Georgia: With the financial support of the Government of Japan, within the framework of the project “Sustainable forest management in Georgia and support for climate-smart forest management practices”, a “business yard” will be organized in the village of Jighaura, Mtskheta municipality, “business yards” of Dzegvi and Kvemo Lisi with appropriate equipment (4 units of trucks, 3 “pick-up trucks”) “Mark’s car, 1 tractor and 3 electricity generators) will be equipped. Within the framework of the project, personal safety kits, 100 fire extinguishers, and 3 ATVs will be provided to local foresters, which will help manage the risks of forest fires.
Deputy Minister of Environment and Agriculture Kakha Kakabadze, Ambassador of Japan to Georgia Imamura Akira and Deputy Permanent Representative of UNDP Anna Chernyshova, together with the representatives of the local self-government, were in the newly built “business yard” in the village of Bodorna and got acquainted with the new model of timber production on the spot. At the meeting, they talked about the ongoing reforms in the forestry sector and the role of the “business yard” in these reforms.
The goal of the project is to obtain firewood from the forest area under the management of the National Forestry Agency, transport it, and process it for sale in “business yards”, which will mainly employ the local, socially vulnerable population.
As the deputy minister, Kakha Kakabadze, said, on the initiative of the Ministry of Environment Protection and Agriculture, 43 “business yards” have already been set up across the country. The forestry reform envisages the development of forestry, which will allow us to gradually replace social logging in the future with a type of service that will be more convenient for the population and businesses and easier access to wood resources.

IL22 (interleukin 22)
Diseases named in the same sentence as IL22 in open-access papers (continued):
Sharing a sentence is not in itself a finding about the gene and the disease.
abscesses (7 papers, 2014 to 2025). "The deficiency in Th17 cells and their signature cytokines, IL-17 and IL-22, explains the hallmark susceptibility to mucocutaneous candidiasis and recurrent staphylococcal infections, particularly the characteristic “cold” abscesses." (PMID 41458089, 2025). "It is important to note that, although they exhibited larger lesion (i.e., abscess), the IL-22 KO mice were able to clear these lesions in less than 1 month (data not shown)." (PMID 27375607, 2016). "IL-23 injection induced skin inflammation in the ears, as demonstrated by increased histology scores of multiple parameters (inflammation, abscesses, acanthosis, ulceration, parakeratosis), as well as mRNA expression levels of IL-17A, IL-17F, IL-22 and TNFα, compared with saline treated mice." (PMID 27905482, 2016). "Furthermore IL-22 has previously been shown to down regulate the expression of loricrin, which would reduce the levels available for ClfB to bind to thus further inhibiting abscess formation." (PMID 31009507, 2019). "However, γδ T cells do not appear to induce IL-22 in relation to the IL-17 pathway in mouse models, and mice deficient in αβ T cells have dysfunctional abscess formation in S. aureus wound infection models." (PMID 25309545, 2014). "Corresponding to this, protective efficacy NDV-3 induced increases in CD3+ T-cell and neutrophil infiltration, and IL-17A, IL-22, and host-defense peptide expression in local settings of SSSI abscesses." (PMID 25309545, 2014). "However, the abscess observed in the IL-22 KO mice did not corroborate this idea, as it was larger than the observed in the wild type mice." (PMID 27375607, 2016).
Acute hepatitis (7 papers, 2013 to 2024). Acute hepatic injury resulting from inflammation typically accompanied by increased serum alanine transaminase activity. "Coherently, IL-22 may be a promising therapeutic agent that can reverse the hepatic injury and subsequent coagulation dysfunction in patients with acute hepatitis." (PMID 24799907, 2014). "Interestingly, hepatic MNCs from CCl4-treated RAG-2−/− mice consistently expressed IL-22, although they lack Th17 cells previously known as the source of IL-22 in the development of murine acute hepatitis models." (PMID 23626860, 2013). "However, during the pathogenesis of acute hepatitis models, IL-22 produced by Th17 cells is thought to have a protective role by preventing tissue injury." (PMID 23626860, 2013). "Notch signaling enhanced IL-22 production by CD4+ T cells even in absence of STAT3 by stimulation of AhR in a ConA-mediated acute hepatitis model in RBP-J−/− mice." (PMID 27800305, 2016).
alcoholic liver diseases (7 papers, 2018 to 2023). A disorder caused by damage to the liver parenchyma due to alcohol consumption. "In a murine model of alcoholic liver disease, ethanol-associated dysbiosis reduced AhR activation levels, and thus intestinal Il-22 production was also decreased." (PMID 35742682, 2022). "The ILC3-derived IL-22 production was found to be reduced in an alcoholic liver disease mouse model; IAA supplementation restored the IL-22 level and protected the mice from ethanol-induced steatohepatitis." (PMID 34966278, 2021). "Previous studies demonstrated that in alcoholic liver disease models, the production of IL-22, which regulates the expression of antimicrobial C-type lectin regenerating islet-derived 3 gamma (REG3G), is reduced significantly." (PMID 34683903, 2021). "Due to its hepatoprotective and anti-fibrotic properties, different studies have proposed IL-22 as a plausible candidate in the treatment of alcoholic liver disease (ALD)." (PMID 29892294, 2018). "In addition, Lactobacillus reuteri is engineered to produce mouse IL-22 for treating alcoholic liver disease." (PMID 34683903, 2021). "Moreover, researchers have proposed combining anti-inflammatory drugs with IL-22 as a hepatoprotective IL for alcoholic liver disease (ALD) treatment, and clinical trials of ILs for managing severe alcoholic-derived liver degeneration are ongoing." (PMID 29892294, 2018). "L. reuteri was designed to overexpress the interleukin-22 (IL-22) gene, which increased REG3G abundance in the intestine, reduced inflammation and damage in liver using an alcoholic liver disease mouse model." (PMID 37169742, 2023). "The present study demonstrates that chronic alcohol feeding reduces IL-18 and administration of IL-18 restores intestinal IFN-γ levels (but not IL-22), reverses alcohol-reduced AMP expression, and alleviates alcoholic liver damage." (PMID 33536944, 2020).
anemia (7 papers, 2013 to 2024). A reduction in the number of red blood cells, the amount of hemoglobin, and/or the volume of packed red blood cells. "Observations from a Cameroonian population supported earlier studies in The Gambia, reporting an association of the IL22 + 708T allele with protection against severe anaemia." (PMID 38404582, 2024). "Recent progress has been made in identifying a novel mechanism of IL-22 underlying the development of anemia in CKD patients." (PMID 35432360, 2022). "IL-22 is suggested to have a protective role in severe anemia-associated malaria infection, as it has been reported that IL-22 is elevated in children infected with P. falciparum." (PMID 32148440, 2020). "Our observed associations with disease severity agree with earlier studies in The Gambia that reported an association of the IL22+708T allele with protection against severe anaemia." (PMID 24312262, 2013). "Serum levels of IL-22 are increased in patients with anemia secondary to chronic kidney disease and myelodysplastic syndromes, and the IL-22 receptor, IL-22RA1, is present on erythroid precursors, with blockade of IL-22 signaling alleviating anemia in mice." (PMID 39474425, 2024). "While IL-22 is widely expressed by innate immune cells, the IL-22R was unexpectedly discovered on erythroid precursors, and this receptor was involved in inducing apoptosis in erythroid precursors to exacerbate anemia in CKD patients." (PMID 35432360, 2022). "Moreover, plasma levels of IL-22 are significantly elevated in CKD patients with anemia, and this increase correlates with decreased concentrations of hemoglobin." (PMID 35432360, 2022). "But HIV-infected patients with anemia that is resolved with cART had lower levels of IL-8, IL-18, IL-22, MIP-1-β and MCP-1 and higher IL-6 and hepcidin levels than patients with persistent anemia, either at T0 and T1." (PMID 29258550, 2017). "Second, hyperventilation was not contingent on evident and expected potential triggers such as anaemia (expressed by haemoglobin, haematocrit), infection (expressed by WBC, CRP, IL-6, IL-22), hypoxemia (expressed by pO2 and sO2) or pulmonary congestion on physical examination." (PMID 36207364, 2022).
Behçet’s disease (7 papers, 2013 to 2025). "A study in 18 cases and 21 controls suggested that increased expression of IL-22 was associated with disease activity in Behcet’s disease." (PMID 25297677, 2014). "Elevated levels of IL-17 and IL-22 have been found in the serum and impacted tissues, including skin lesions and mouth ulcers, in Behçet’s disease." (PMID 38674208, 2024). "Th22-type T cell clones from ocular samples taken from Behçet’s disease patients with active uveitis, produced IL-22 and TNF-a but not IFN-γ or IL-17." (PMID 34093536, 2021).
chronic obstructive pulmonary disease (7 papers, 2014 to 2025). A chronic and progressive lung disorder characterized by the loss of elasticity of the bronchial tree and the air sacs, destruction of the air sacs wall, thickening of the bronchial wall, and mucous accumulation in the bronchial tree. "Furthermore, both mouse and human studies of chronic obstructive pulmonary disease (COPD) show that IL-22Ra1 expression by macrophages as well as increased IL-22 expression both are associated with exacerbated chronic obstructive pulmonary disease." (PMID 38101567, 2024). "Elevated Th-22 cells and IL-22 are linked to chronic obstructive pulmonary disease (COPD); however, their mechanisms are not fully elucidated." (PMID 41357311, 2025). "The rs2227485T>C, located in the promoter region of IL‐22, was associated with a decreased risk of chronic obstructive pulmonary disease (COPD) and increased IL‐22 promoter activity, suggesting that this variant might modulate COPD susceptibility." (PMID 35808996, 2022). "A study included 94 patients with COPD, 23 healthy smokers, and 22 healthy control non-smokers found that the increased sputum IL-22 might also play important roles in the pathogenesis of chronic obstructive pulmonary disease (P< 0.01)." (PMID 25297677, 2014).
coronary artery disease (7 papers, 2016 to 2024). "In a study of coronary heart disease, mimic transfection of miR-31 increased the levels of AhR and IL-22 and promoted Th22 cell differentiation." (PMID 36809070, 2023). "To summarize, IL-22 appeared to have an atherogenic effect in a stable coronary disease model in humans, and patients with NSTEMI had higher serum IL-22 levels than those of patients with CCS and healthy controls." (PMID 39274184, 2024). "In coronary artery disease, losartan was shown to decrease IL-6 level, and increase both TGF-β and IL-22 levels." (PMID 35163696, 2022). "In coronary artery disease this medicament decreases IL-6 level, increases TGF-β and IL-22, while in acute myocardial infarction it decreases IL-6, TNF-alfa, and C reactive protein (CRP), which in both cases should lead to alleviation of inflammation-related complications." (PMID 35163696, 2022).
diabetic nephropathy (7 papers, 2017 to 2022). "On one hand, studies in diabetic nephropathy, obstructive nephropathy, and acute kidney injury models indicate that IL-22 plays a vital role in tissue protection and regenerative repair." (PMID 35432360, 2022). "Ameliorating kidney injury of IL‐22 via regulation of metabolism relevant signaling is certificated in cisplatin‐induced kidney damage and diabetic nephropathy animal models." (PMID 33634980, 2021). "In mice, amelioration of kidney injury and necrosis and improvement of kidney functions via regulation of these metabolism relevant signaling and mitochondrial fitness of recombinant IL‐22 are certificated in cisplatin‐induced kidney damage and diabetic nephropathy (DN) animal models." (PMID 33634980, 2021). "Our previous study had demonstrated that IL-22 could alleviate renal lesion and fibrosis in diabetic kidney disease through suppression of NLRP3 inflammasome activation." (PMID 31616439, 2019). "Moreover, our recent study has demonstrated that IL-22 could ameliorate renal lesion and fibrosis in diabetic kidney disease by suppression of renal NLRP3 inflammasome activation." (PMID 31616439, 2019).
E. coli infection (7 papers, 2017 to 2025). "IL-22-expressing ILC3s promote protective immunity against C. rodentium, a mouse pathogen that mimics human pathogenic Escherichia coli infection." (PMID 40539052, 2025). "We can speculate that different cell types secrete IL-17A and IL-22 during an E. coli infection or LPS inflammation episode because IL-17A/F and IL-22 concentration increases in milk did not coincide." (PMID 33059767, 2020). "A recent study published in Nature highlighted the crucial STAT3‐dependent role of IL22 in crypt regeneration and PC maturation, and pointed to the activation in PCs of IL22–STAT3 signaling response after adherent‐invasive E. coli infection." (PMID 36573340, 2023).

“The Japanese and Georgians are distinguished by their special attitude towards the forest and deep cultural connection. Forest restoration and conservation is one of Japan’s national priorities. In this regard, our country has achieved remarkable success. We are happy to share this experience with Georgia, to promote the preservation of the lush forest ecosystem and to help the population of Georgia to more effectively use the opportunities of renewable energy,” said Japanese Ambassador Imamura Akira.
The project “Sustainable forest management in Georgia and support for climate-smart forest management practices” is implemented with the funding of the Japanese government and the support of the United Nations Development Program (UNDP), for which 920,000 US dollars have been allocated.
“UNDP welcomes the new Forest Code, which presents the Georgian government’s vision for reducing deforestation and sustainable forest management. In order to promote forest reform, we provide practical assistance to both the National Forestry Agency and the local population and promote the implementation of green, healthy and sustainable approaches in everyday life,” said Anna Chernyshova, Deputy Permanent Representative of UNDP.
Within the framework of the project, energy-efficient stoves will be provided to the most vulnerable families in local villages. About 43,000 residents of the region will receive sustainably produced biomass fuel for their daily needs. Information meetings will be held with the population about the importance of forest protection and preservation.